1998-07-21: Peter Boyles Radio Show 630KHOW
Peter Boyles Radio Show - July 21, 1998
Linda Wilcox Interview
PETER BOYLES: How would people know that you're legitimate in terms of what you are telling us?
LINDA WILCOX: I have been interviewed by the Boulder Police, they know who I am. My name also appears on the tour guide for the tour of homes put out by the Boulder Historical Society during the Christmas of '94, under honorable mention, my name is there. Otherwise, you don't.
PETER BOYLES: You got palm printed?
LINDA WILCOX: Yes. The Boulder Police have my palm print. I had a key to the house for over two years and they called anyone who ever had a key.
PETER BOYLES: Did you give hair and do all that stuff?
LINDA WILCOX: No. I was not asked for hair or handwriting, although I would have willingly given it.
PETER BOYLES: Who spoke to you from the Boulder PD?
LINDA WILCOX: Detective Jane Harmer
PETER BOYLES: You've talked to us on who you are in terms of legitimacy about what you're saying. And, again, we have to be cautious, we aren't going to use your name. When did you first meet John and Patsy Ramsey?
LINDA WILCOX: I actually met Patsy before I met John. I don't have it in my records exactly, it was somewhere around March of 93. I was hired by the housekeeper, her name was Suzanne, she was a friend of mine who (illegible) she couldn't keep up. The person they had, had left for some reason or another. One, she wouldn't pick up toys which was a big part of that job. So she asked me, as a friend, if I'd come in and help her out because I was doing housekeeping part time and I had a part time job at K-Mart. I also had a small business on the side. She asked me to come in and help her out. Patsy was out of town at the time and I didn't actually meet her until almost a month later. I met Nedra before I met Patsy. And then I met John, I don't remember the exact moment I met John, he came foraying through the kitchen at one point and we introduced ourselves to each other.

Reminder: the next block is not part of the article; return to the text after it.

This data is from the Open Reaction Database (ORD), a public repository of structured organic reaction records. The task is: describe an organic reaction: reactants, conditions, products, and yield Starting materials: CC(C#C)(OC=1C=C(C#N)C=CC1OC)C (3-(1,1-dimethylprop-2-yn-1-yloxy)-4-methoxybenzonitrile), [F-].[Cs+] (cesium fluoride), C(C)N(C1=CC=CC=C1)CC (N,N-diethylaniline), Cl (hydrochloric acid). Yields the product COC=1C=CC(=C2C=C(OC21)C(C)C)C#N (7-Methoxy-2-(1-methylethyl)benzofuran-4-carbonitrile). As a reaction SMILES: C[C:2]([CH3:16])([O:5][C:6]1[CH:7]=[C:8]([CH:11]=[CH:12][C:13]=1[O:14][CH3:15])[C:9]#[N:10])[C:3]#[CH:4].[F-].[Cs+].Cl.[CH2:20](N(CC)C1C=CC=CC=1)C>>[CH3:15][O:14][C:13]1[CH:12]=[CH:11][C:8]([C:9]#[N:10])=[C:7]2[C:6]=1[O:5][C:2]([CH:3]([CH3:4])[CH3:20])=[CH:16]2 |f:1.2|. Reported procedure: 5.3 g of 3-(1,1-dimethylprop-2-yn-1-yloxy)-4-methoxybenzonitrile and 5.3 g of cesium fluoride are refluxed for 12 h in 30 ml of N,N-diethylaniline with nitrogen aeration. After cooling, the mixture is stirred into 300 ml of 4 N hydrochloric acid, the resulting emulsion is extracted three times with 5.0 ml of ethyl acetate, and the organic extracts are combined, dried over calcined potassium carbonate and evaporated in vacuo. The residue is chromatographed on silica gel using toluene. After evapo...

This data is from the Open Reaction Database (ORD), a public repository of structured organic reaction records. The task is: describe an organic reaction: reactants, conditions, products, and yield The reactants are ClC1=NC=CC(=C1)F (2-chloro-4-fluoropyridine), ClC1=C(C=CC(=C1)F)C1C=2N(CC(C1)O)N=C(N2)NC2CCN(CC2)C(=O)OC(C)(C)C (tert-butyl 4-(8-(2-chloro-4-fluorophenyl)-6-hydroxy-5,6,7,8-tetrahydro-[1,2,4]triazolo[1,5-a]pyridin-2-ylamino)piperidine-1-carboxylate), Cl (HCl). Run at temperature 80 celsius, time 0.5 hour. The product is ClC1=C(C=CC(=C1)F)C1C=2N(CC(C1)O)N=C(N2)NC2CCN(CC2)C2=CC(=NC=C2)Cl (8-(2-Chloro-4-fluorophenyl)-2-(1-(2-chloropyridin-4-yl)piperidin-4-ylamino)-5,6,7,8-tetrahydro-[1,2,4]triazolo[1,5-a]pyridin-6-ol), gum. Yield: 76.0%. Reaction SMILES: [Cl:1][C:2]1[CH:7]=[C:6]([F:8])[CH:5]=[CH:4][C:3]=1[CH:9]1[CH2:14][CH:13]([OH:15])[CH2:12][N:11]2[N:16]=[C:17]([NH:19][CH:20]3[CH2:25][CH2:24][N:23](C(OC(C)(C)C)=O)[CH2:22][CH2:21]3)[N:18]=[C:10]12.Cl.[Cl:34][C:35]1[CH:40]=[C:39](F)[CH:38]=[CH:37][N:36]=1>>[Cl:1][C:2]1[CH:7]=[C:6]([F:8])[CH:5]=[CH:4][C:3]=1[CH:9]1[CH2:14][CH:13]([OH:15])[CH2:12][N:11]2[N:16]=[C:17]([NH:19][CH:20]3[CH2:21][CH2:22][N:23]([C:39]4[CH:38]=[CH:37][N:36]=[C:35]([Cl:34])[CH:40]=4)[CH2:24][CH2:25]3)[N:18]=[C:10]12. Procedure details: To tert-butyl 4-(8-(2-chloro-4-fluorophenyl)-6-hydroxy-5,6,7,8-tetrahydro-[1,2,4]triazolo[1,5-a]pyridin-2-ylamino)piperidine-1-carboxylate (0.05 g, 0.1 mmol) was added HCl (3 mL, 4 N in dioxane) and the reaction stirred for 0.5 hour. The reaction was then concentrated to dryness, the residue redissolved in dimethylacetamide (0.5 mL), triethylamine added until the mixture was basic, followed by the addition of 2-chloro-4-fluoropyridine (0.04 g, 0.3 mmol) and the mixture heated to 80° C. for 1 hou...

PETER BOYLES: Why did you leave your employ?
LINDA WILCOX: (pause) A lot of work...uh...I wasn't paid for a good part of it. My schedule...I could make more money working for two other people than I could just for them. It was 6 hours, bare minimum, I was usually paid $50, if that. I could earn more money working for two people, regular schedule, regular pay.
PETER BOYLES: How long did you work for John and Patsy Ramsey?
LINDA WILCOX: Approximately 2 1/2 years. I left September 4, 1995.
PETER BOYLES: You contacted me after the Boulder Police contacted you. You've spoken with them, now it's been 20 months. Why did you call me and why did you want to have this meeting?
LINDA WILCOX: One, I keep hearing a lot of little things, misconceptions, that I wanted to clear up. The other, I personally have a very hard time with the Ramseys going on national television, blatantly lying and not having anyone speak up to contradict what they are saying.
PETER BOYLES: An example?
LINDA WILCOX: An example, when John Ramsey says to the camera, I didn't know she wet the bed, or not very much. I happen to know myself, he walked upstairs, she had wet her bed, I came in on a Monday morning and he said, "could you change her bed? She's wet it again." The thing that strikes me as odd, I knew her between 2 1/2 and 4. During that time, she did wet the bed but it wasn't chronic. It was every now and then. Early on, I mean 2 1/2 year olds always do, I mean it seems like they always have accidents. But, it got progressively worse. I would think that a 6 year old would wet the bed less than a 4 year old or a 2 year old. It actually got worse, it was moderate, she didn't have rubber sheets at that point, a pull-up would hold it. But her and Burke both wet the bed. Burke was 7 years old and he also wet the bed. I didn't think it was odd at the time, because it sometimes runs in families and it's more common in boys. And, their parents were lazy.
PETER BOYLES: Is it true you have knowledge of her bedwetting, prior to her death?
LINDA WILCOX: Prior to her death? Well, she did it for the 2 1/2 years I was there.
PETER BOYLES: Do you have any knowledge of her bedwetting just prior to her death, perhaps the weekend before her death?
LINDA WILCOX: No.
PETER BOYLES: You told me in another conversation, I dont' want to put words in your mouth, that JonBenet took a bottle really late in life.